The means and method of the present invention permit complete avoidance of these variations, since the procedure herein described is fully continuous. Furthermore, this invention, for its performance, does not require complicated apparatus or operating techniques, or the preparation and subsequent blending of separate kinds of extracts, or of special steps to isolate the aroma constituents and reincorporate them with the extract, or the use of high vacuum or of high pressure, or of solvents other than water. Nevertheless, the extract produced in accordance with the present invention is of the same quality and taste and aroma characteristics as those of a freshly-brewed cup of cofiee made from identical grounded roasted coffee. This extract, further more, may be subsequently dried to form a soluble ccifee powder by conventional or other meanswhich, however, form no part of the present invention and will accordingly be no more than briefly alluded to herein. It should be pointed out, however, that this extract may be thus dried to produce a coffee powder of excellent characteristics.

In general, the soluble solids content of ground roasted coffee is in the order of 25% by weight of the coffee. Of this soluble solids content, between about and about can be extracted without obtaining undesirable taste and aroma components.

The temperature of the water as introduced for extraction should be at or somewhat below the boiling point under the conditions imposed, preierably within the range of about 180 F. to 220 F. Temperatures somewhat above 212, e. g. around 215--220 F., are readily attained under conditions of slight superatmospheric pressure imposed upon the hot water introduced, as this water must be forced through a column of the ground cofiee which is being extracted. If higher temperatures are used-as may be attained under appreciable pressure, for example temperatures above about 230 F.--an excessive proportion of the bitter components of the coiiee is extracted. If lower extracting temperatures, say F. or less, are used, the extract may be cloudy and contains too great a proportion of the acid components of the coffee.

On introducing water for extraction within the preferred temperature range indicated above, extraction is rapid and efficient. Thus, extraction is substantially complete in about three minutes when cofiee of ordinary percolator grind is used assuming of course that sufficient water is employed-and an increase in time of extraction or in quantity of water employed, or both, does not contribute to any significant extent in the amount or kinds of the soluble constituents extracted from the coffee. A considerable latitude is therefore possible in operation, with respect to the time of extraction and the amount of Water used.

Under otherwise similar operating conditions, the lower temperature range of about 165 F. referred to above results in solubilization of about 16% of the coffee, and the higher temperature range (above about 230 F.) of about 23%, while the preferred temperature range solubilizes about 20%, or more generally about 18% to 22%. While it is true that the lower figure (16 can be somewhat increased by a much prolonged extraction time, that is not commercially attractive. The preferred conditions herein described are also commercially attractive because they result in extraction of as much as possible of the soluble solids of the coffee in a reasonable time and an elongated extraction zone, and hot water is; introduced continuously into the other end of said zone, and the coffee and the water pass continuously through said zone countercurrently to each other.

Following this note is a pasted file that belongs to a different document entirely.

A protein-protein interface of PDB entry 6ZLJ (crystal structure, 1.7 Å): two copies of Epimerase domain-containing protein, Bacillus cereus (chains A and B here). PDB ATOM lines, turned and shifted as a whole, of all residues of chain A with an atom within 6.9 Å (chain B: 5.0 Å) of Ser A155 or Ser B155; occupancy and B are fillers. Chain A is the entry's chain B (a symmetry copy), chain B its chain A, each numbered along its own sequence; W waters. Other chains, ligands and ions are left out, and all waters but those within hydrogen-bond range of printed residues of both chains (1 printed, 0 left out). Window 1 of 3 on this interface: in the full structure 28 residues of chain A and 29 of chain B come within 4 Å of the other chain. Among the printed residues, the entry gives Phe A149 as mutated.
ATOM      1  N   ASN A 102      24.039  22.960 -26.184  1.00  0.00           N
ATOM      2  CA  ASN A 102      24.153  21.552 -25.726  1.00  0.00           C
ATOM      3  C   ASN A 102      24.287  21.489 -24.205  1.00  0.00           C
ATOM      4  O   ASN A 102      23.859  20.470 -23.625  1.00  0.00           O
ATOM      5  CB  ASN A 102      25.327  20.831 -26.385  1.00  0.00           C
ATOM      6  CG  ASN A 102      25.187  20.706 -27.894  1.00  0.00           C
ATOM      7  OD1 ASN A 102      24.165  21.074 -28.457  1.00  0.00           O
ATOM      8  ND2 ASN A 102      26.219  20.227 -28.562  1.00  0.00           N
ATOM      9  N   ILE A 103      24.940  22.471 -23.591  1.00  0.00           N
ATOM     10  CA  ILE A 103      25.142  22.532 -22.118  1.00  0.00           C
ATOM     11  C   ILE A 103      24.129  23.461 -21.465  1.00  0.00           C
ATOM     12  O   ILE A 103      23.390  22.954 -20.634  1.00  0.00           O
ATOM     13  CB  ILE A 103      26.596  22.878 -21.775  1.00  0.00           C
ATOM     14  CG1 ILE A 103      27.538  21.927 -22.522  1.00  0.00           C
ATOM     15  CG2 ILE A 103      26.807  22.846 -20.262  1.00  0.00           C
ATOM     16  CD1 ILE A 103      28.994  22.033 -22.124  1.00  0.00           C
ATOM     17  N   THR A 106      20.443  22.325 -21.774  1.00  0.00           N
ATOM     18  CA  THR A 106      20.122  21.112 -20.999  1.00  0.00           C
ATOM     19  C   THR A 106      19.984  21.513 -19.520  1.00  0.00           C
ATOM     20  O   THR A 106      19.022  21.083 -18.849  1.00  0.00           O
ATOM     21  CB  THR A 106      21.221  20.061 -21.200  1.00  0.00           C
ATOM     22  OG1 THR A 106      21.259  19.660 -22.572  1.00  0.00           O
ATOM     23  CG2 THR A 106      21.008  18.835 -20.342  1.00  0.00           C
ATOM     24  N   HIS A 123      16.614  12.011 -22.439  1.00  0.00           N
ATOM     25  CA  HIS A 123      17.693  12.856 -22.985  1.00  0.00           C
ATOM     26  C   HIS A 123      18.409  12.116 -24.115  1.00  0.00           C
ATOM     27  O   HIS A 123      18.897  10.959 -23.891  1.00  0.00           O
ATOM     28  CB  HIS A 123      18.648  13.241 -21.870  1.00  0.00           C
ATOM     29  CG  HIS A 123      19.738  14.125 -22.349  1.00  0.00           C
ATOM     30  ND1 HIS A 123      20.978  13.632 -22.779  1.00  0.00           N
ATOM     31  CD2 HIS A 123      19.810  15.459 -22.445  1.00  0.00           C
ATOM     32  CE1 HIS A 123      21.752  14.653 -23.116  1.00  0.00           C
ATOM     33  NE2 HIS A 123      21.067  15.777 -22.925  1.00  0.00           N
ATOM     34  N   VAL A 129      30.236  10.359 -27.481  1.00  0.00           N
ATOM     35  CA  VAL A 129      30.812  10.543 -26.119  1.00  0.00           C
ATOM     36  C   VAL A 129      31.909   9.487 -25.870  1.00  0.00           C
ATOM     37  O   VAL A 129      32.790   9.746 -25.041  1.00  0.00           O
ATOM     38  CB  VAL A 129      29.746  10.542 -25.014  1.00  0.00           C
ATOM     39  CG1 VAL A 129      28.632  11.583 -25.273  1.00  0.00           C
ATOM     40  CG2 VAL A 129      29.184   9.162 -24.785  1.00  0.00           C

The temperature of the water when introduced to said zone is at or somewhat below the boiling point under the conditions imposed, e. g. 180 F. to 220 F. This temperature will, of course, drop during passage of the water through the zone, unless special steps are taken to maintain it. But these are not necessary because, if the cofiee as it enters the extracting zone is contacted with water 7 at as low as about 165 F. and thereby has a relatively excessive proportion of its more acidic constituents solubilized, the other constituents, in cluding those more bitter, will be thereafter preponderantly solubilized as the coffee is contacted with water near the boiling point at the other end of said zone, all of which will result in an overall extraction or solubilization of the proper amount and. constituents of the coffee. While it is accordingly preferably to arrange the process so that the water leaves the extracting zone at a temperature not lower than about 165 E1, it is evident, from the foregoing remarks, that this temperature of leaving or removal may vary within fairly wide limits.